It’s an odd thing, online poker, as it tends to exist in its own special space, devoid of any rules to attach to it as where it should be classed. It’s no longer just a game of chance – multiple countries have classed it as a game of skill, and given it comes in digital flavours, such as the renowned partypoker, it’s difficult to not classify it as an eSport, in a way.
But many gamers who view “online gaming” as something restricted to anything from Words with Friends, to World of Warcraft, to Call of Duty: Black Ops 2, are not as likely to classify it as such. “There’s money at stake,” some of them might say. “It’s different.”
Well, let me ask you this. When you log onto Xbox Live and join in on a game of 1 Vs. 100, or you’re watching a Starcraft 2 championship that will yield a monetary reward for the winner, are they any different (yes, money for Starcraft – it’s a thing)? Any sane person would argue that they aren’t.
They also have a platform that many pro gaming networks do not (and unfortunately it’s still a major one, despite the internet streams) – television. Televised poker tournaments are a big thing, but they also work around the advantage that these are people playing a physical version of the same game. Not that anyone would complain about Magic: The Gathering taking to television, but that’s also not a major eSport.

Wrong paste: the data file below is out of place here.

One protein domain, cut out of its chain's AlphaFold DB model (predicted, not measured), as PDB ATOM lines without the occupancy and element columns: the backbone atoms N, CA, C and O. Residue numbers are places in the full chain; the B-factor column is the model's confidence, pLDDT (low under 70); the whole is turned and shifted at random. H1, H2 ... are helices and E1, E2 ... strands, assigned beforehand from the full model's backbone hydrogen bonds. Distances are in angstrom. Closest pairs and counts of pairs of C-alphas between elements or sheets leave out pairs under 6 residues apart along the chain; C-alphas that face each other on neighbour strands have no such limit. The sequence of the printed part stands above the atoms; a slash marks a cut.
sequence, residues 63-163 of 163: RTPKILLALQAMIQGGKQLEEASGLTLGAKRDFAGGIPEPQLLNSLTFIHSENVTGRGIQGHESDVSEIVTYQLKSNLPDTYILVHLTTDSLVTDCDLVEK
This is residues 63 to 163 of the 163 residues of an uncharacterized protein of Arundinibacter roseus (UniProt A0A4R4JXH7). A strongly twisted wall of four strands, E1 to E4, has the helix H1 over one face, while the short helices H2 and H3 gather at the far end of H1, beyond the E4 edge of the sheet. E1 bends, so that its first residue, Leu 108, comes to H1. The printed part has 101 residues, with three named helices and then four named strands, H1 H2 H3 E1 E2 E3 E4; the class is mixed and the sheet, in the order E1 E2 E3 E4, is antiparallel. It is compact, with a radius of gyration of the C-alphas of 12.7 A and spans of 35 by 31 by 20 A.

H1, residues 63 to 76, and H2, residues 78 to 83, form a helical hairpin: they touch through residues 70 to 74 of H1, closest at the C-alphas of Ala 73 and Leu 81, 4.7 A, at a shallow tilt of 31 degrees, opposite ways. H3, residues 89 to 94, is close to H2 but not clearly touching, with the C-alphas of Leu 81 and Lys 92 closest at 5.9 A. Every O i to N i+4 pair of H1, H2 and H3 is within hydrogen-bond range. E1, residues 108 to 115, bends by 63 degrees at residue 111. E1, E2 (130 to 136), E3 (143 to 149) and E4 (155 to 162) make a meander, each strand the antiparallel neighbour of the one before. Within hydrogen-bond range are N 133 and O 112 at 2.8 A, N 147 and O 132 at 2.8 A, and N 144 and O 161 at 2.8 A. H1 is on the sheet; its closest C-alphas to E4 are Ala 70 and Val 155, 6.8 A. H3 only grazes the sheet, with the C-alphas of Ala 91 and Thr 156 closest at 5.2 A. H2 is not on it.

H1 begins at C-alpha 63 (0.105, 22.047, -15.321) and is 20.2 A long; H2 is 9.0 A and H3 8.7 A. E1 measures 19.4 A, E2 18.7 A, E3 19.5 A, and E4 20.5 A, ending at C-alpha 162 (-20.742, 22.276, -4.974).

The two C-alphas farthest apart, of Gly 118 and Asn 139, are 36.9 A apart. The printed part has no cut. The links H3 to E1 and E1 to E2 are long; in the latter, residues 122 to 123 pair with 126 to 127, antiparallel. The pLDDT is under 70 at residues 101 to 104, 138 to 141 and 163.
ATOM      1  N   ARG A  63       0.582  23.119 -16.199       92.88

While online poker slowly gains its bearings in the gaming world and pro gamers begin to actually look to poker as a way of progressing into a new career, it’ll be interesting to see whether or not people are willing to lay down their standard definitions of “online gaming” to embrace something new and exciting. Time will tell.